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-   -   Milk Stout with Real Milk (http://www.homebrewtalk.com/f12/milk-stout-real-milk-144477/)

Micycle 10-31-2009 08:11 PM

Milk Stout with Real Milk
 
Hard to find any info that doesn't just say use lactose. I'm interested in using real milk for a milk stout. Anyone done this before? any suggestions?

Coastarine 10-31-2009 08:14 PM

A milk stout made with real milk is going to be pretty unpleasant. You don't want the fat and protien from the milk, just the sugar. Someone else will hit us with all the science but I think you'll end up with a curdled stout.

Micycle 10-31-2009 08:30 PM

I figured that'd be the problem. I've heard stories of people attempting them, but never any success or failure stories.

Yooper 10-31-2009 09:47 PM

I have no idea, so I'm NOT speaking from experience. But, I've accidently left milk out on the counter overnight. If that is a hint of what fermented milk would taste like, I want no part of it!

I do make cheese, though, so I know that something about cultures. The idea with cheese is that you want enough bacteria to acidify the milk so that it sets up curds. But then, you want it to stop at the right point. If you had something that fermented the milk, I don't know how you'd stop it and it would also cause a lacto infection in the beer.

Someone posted a while back about making a milk wine. That might be worth a read, to see if this is something you're really interested in.

JKoravos 11-01-2009 12:05 AM

I guess I'm wondering why you would want to make a milk stout with milk? Milk Stout is defined by the use of lactose for sweetness, not milk. Even if you wanted to attempt matching the lactose with real milk, the lactose content of milk is about 10g/cup. A typical milk stout would have about a pound (450g) of lactose per 5 gallons. You would need almost 3 gallons of milk to have an equivalent lactose content.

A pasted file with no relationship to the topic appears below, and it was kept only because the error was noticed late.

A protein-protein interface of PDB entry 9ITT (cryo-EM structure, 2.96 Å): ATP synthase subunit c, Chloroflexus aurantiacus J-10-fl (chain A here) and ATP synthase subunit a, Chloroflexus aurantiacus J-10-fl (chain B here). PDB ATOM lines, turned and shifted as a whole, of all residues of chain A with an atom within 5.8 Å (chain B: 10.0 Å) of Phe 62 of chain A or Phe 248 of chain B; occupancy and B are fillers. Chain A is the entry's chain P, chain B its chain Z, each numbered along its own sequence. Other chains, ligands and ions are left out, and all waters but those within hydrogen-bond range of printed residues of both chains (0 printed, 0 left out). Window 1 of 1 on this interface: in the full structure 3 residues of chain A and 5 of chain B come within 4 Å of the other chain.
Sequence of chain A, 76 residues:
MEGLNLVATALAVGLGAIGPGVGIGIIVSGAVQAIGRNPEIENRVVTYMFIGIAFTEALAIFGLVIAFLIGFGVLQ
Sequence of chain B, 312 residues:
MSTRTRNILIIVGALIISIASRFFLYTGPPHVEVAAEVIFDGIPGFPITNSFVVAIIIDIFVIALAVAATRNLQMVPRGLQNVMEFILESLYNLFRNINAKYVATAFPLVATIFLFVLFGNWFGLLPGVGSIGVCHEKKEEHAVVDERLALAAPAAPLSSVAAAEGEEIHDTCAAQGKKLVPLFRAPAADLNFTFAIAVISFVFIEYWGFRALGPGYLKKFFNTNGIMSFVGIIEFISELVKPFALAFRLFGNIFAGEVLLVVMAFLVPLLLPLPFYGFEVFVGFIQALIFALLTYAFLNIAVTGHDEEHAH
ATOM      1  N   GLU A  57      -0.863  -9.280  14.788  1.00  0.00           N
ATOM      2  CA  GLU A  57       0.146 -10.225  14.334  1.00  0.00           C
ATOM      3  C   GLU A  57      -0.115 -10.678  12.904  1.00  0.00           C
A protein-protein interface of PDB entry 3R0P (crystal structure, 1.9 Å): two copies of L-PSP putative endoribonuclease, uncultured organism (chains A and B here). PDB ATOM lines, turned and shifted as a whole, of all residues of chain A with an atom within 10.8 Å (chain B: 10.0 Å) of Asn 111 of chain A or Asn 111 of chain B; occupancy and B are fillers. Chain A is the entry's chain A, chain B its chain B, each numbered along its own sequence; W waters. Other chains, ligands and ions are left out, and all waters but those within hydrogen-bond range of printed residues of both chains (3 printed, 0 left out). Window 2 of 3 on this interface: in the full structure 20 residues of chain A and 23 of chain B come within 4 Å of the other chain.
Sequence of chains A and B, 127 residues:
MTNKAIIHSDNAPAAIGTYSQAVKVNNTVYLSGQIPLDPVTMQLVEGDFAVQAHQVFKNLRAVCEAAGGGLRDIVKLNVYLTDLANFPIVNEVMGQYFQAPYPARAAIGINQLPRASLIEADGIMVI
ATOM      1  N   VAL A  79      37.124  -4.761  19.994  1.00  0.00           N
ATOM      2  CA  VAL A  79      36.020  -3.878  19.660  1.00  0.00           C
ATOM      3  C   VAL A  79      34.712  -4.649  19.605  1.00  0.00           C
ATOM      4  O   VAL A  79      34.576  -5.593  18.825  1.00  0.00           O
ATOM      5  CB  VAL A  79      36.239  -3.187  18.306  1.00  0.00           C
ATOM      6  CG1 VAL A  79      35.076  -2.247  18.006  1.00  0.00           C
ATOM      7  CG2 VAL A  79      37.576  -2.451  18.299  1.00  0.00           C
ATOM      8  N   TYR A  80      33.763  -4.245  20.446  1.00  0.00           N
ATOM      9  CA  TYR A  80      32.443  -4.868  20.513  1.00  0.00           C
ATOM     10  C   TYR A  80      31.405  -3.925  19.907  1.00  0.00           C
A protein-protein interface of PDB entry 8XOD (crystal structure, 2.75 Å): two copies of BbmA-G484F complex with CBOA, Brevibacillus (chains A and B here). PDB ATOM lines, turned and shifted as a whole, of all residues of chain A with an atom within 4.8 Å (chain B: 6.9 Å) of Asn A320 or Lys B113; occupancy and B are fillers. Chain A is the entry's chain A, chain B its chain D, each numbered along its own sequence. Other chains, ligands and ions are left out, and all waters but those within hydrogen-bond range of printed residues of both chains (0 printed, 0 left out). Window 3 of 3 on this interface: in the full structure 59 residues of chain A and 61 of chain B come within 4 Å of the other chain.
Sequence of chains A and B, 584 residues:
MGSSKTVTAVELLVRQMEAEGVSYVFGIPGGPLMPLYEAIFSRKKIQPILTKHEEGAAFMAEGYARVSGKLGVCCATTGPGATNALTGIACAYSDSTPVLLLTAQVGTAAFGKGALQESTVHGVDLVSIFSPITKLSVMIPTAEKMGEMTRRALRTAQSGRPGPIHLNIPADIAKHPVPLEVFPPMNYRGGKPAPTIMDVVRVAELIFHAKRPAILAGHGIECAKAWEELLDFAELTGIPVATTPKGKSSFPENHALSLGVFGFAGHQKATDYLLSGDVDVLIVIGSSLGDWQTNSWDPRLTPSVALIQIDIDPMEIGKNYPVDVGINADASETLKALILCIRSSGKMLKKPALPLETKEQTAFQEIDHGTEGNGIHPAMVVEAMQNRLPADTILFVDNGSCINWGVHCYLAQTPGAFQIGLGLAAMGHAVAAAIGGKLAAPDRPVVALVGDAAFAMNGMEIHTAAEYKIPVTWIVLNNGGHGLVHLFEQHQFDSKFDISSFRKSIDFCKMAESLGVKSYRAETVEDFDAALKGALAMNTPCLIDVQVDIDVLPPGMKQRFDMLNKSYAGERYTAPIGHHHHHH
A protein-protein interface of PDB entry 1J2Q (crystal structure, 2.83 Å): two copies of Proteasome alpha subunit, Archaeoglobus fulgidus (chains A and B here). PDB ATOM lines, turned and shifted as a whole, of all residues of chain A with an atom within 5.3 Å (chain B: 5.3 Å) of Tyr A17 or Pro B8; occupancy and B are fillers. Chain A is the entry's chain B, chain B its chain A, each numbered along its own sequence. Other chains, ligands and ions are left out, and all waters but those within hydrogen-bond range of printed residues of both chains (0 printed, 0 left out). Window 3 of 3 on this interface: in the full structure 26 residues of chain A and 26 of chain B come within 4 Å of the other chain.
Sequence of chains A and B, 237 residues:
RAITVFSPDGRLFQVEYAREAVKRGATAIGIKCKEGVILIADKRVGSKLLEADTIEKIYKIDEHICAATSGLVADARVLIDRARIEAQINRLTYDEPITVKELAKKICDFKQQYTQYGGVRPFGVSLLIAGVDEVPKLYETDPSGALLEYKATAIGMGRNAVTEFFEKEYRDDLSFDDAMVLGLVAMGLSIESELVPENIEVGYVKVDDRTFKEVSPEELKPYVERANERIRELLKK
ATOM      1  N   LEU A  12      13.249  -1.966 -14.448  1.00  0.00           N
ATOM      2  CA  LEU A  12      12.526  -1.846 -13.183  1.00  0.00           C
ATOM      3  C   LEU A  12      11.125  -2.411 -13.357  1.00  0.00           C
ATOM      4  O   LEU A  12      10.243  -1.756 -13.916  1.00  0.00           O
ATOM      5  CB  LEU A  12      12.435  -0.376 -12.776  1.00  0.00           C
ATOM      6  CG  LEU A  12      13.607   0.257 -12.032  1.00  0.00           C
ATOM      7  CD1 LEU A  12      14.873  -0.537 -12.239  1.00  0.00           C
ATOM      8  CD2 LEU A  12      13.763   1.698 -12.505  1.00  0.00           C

ChshreCat 11-01-2009 12:14 AM

+1

"Milk stout" is more of a figure of speech than a real definition of what it is. Like a nut brown ale not really using nuts.

brewt00l 11-01-2009 11:44 AM

Quote:

Originally Posted by Micycle (Post 1646787)
I figured that'd be the problem. I've heard stories of people attempting them, but never any success or failure stories.

Bilk!

http://www.japanprobe.com/2007/01/31/milk-beer-bilk/


...I'd try mixing some milk with a stout and then report back on how tasty that was :)

celtic-brew 02-11-2010 08:21 PM

I'm making a stout with real milk now, only a small 2 gallon tester in case its horrible!
Milk curdles at pH4.6, with beer generally being around more acidic so I've brewed up a porter and then adjusted the pH to 6.0 with bicarbonate of soda. Then I added the milk and its in secondary. I'll let you know how it tastes...

fightingswede 02-12-2010 02:40 PM

a sour taste
 
Actually I've had fermented mare's milk several times on travels to Asia. Not bad but a fairly sour taste -- rather reminiscent of the old, old stouts produced in casks. If you go ahead with this, I would definitely recommend skim milk -- the fat could really muck it up.

broadbill 02-12-2010 03:01 PM

Quote:

Originally Posted by celtic-brew (Post 1877544)
I'm making a stout with real milk now, only a small 2 gallon tester in case its horrible!
Milk curdles at pH4.6, with beer generally being around more acidic so I've brewed up a porter and then adjusted the pH to 6.0 with bicarbonate of soda. Then I added the milk and its in secondary. I'll let you know how it tastes...

Not sure adjusting the pH is a great idea. Low pH acts as a bacteriostat in fermented food/beverages. Now that you've adjusted the pH to what is a more suitable range for bacterial growth you might have some problems. Also, you just inoculated with milk that already is contaminated with lactobacteria. Not sure if botulism is also a problem-you might be OK with the preservative qualities of alcohol and hops. Not that I would bet my life on it though...


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